Hacking up strange clumps—Why?

Dear Alice,

About every six to twelve months I randomly feel as though I have something caught in my throat. Once I hack it up, I notice that it is a spherical "yellowish" clump with an offensive odor. Hacking up this substance occurs sporadically throughout the day and then does not occur for another six to twelve months. I heard from my mother that this substance is food or bacteria caught in your tonsils that surfaces every once in awhile. However I have been unable to find any articles or material on the Internet which can confirm this. Does Alice know?

Dear Reader, 

One potential explanation for your misfortune may be tonsil stones. Tonsils are part of the body's immune system that trap viruses and bacteria, but sometimes, other things like food debris and dead cells can pile up and calcify over time. This leads to tonsil stones. Tonsil stones often show up as hard objects that can be either yellow, white, or grey in appearance and may have a foul odor. While some people won't know they have tonsil stones, symptoms of tonsil stones can include a sore throat, bad breath, a consistent cough, or colored spots present on the surface of the tonsil. If it's not tonsil stones causing your troubles, there are other possible ailments such as post-nasal drip (PND) and seasonal allergies that may be to blame. Read on for more information! 

The membranes that line the nose and sinuses normally produce mucus that helps lubricate and clean nasal passages, cleanse inhaled air of foreign objects and toxins, and fight infection. With post-nasal drip, the mucus accumulates in the throat and can cause thick secretions in the esophagus, interfering with the swallowing mechanism. It may be that your excess mucus is getting trapped as a symptom of PND, causing your gag reflex to hack the offending mucus up when needed. Thankfully, increasing moisture in the sinuses—perhaps by using a humidifier, staying hydrated, or taking a hot shower—can reduce symptoms. 

It may be that your sporadic throat emissions are seasonally affected. Seasonal allergies can often lead to more mucus than normal in your nose and throat. Often beginning in February and lasting until early summer, an increase in irritants like pollen or grass in the air can lead you to sneeze, cough, wheeze, or have other difficulties breathing. These reactions are very common and could explain why your symptoms are so temporal.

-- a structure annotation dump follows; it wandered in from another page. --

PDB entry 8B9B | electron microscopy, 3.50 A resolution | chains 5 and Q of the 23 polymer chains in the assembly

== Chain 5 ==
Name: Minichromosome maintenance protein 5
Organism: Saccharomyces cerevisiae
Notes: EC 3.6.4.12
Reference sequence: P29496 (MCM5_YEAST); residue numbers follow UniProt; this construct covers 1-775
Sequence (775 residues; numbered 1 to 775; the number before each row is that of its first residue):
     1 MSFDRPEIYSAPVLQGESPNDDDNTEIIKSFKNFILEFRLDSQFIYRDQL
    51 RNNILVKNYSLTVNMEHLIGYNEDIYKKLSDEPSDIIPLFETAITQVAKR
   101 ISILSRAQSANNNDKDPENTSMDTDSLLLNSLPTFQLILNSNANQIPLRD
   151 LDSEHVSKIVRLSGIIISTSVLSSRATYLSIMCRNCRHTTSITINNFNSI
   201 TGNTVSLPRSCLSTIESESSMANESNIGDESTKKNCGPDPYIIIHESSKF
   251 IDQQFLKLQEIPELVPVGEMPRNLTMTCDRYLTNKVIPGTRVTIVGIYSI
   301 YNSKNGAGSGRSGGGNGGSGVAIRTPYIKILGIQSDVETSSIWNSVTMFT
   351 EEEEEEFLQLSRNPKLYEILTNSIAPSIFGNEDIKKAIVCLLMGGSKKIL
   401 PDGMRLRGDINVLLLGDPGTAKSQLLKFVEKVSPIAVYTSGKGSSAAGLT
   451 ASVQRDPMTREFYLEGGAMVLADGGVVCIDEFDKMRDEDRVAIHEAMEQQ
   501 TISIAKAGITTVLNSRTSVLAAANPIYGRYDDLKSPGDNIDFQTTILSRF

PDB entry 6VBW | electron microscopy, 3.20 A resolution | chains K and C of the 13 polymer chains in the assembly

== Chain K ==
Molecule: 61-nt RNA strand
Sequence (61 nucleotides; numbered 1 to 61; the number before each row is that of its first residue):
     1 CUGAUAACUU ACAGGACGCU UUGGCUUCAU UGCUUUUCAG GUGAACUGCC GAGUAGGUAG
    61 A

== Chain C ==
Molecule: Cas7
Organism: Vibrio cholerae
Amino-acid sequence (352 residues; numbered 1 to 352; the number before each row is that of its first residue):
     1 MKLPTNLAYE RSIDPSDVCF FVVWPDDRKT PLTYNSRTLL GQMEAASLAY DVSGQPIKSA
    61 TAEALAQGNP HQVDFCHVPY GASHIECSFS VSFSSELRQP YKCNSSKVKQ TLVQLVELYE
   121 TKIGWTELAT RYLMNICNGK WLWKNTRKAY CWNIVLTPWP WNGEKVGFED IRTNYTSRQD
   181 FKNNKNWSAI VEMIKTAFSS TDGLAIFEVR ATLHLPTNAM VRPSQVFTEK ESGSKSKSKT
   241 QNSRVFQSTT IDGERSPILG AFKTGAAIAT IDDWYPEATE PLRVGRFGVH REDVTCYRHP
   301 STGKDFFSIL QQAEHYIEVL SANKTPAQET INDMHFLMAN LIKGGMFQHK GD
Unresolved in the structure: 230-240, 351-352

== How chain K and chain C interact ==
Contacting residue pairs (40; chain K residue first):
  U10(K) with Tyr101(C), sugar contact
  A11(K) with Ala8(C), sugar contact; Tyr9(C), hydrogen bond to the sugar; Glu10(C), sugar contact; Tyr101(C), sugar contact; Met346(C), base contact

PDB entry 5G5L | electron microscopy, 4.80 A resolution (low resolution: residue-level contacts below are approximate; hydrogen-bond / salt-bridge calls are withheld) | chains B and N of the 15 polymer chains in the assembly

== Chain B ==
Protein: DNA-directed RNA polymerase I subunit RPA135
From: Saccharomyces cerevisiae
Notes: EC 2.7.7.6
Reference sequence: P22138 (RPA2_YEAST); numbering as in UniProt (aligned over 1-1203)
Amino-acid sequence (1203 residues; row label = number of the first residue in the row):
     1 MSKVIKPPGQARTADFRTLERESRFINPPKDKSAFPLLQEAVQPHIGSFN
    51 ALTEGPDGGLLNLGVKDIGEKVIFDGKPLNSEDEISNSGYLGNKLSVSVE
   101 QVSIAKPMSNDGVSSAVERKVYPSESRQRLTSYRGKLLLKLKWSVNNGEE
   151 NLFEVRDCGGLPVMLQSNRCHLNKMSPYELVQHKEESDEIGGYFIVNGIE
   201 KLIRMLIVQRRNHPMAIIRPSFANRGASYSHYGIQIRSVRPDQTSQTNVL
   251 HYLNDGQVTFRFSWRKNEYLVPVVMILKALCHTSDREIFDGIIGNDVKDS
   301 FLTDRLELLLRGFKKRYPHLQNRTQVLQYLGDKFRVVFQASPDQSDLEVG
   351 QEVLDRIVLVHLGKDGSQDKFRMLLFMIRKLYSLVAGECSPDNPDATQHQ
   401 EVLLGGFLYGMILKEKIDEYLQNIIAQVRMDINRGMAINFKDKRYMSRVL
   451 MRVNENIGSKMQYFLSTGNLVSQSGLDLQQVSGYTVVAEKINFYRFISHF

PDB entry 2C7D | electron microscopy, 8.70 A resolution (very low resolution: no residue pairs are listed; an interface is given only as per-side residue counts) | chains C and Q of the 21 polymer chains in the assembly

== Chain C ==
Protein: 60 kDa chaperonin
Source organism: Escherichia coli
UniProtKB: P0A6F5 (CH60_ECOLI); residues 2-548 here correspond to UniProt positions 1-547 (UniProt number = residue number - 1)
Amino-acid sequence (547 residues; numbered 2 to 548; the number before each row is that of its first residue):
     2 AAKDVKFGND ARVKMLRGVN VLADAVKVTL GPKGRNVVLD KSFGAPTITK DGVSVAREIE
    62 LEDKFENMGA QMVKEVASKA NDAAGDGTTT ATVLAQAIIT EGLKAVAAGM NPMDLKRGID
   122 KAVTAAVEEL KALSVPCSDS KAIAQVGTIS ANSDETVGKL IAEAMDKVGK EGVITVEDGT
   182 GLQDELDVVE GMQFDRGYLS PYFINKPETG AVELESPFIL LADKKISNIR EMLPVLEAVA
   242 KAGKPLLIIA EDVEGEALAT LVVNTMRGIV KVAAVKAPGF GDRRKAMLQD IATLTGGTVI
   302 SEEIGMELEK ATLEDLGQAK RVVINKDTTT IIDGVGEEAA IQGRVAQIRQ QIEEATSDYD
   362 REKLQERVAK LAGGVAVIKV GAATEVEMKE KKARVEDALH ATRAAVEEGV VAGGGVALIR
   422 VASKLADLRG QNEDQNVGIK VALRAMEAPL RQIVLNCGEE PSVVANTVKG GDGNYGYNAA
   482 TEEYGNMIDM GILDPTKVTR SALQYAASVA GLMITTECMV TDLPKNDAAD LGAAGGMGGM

Taking careful note of your symptoms, when they occur, and when they are at their worst can be beneficial in determining if you have seasonal allergies. Since you indicate that the clumps happen only once or twice a year, taking measures to address seasonal allergies may help your situation. As the seasons change, try to avoid caffeine and drink lots of water, which will thin mucus secretions. You could also try over-the-counter mucus-thinning medications—ones containing guaifenesin often have few side effects and may help to clear your pipes. Nasal irrigations or saline sprays may also alleviate thickened head secretions. 

If the clumps are particularly hard in texture, you might consider visiting with a health care provider to get more specific information on what could be causing your condition. Since you can't see your mucus membranes, it may be difficult to know exactly when your throat clumps will return. Experimenting with a few different remedies as the seasons change or visiting a health care facility if symptoms linger will hopefully help to limit your hacking days. 

Best of luck, 

Last updated May 19, 2023
Originally published May 22, 2009